By Darren Johnson

If past experience is anything to go by, recessions are not kind to green politics. I recall the buzz of campaigning for the Green party in the late 80s. We had an unprecedented explosion of environmental awareness that was rapidly followed by the virtual disappearance of the environment as a political issue when the impact of the early 90s' recession started to bite. After securing 15% of the nationwide vote in the 1989 European elections, those of us who stood on the Green ticket in the subsequent general election three years later were struggling to get 500 votes apiece.

That mustn't happen this time. It is vital that the environmental and the economic challenges we face are dealt with in an integrated fashion. As the Stern report made so clear the economic cost of not dealing with climate change would be devastating compared with the cost of dealing with it.

We also need to make very clear that tackling the recession in a green way is not about producing a gameplan to get us back to growth, credit binges and wildly escalating house prices as quickly as possible. If we are to avoid repeating the mistakes of the past and tackling rather than adding to environmental devastation we need to change our economic priorities, not just while the recession lasts but permanently.

The political mainstream is failing to come up with really creative solutions and seems fixated on short-term answers to boost consumer spending. Yet, so far, the green movement has failed to make its voice properly heard. This is not for the lack of brilliant ideas. The Green New Deal for example, written by a cast of prominent figures from the green movement, puts together a raft of impressive proposals such as a massive home insulation programme to create jobs and cut bills, as well as measures to boost manufacturing of green technology and properly regulate the finance sector.

But are we doing enough to convince people? Especially in times of recession, Greens need to tackle people's everyday fears and aspirations in a way they can relate to in a language that is relevant. Otherwise, environmental concerns will just be seen as an abstract luxury for the good times that can easily be dispensed with once the going gets tough.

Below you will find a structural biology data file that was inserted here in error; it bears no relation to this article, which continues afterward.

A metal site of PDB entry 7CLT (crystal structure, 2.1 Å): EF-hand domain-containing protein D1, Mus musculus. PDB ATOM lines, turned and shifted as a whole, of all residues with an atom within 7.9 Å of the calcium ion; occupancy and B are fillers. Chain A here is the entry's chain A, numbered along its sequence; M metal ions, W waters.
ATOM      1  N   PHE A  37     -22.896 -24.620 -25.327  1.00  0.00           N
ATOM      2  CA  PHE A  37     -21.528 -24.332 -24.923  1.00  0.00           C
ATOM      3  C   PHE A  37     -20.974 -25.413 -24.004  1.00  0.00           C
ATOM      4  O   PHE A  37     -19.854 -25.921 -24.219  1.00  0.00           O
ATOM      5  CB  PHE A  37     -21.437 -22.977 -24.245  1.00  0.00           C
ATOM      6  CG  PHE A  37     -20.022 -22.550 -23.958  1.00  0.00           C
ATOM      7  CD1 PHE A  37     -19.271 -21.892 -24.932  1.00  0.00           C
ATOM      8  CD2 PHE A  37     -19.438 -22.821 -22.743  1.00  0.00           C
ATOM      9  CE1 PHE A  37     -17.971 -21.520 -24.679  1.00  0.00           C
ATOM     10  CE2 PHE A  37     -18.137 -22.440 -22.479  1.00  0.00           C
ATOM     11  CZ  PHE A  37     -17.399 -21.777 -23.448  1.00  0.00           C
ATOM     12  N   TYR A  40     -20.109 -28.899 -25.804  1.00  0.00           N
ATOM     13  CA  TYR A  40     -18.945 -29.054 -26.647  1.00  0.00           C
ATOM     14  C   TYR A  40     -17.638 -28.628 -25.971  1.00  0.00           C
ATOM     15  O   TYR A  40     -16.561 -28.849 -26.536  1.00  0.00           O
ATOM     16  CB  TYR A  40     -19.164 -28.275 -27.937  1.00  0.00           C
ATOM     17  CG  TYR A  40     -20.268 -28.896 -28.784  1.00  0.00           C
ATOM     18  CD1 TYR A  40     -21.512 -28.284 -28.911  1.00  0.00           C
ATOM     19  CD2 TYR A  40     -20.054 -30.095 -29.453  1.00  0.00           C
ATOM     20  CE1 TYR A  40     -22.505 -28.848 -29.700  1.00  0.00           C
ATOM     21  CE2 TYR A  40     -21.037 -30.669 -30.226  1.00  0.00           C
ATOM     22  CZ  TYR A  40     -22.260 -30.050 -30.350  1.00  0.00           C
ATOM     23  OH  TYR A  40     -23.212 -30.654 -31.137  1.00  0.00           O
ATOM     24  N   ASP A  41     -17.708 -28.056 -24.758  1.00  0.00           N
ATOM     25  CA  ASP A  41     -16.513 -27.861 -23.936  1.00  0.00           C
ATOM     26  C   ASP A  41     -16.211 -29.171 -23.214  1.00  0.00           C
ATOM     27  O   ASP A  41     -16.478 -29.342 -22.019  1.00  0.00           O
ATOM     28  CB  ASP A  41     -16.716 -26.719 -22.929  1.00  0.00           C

I still see far too many leaflets, articles and press releases, however, whether from the Green party or from green pressure groups, that are full of impenetrable jargon, far removed from the everyday conversations in pubs, cafes and workplaces. This has got to change. If we are concerned about dwindling oil supplies then let us say that, rather than use the technocratic geek-speak of the "peak oil" debate. If we want home insulation programmes and green energy schemes to create lots of new jobs for plumbers, roofers and electricians then let's say that, rather than making vague pronouncements about "green collar jobs" and expecting people to know or care what we mean. Jobs that don't sound real, don't look real and don't seem like they will ever pay real money to real people are unlikely to ever capture the public's imagination.

Yes we can be pleased that the green movement is packed full of intelligent, highly-educated and well-read individuals. But if we look back to one of the biggest achievements of the 20th century, few were better educated and more articulate than William Beveridge. Yet he was able to build mass public support for a new welfare state and get millions of people buying copies of a parliamentary report, not by talking elitist gobbledegook, but by talking of the need to tackle the five "giant evils" of want, disease, ignorance, squalor and idleness. The challenges we face today are even greater but if we communicate our solutions effectively there is no reason why we cannot achieve similar levels of popular support for them as Beveridge did.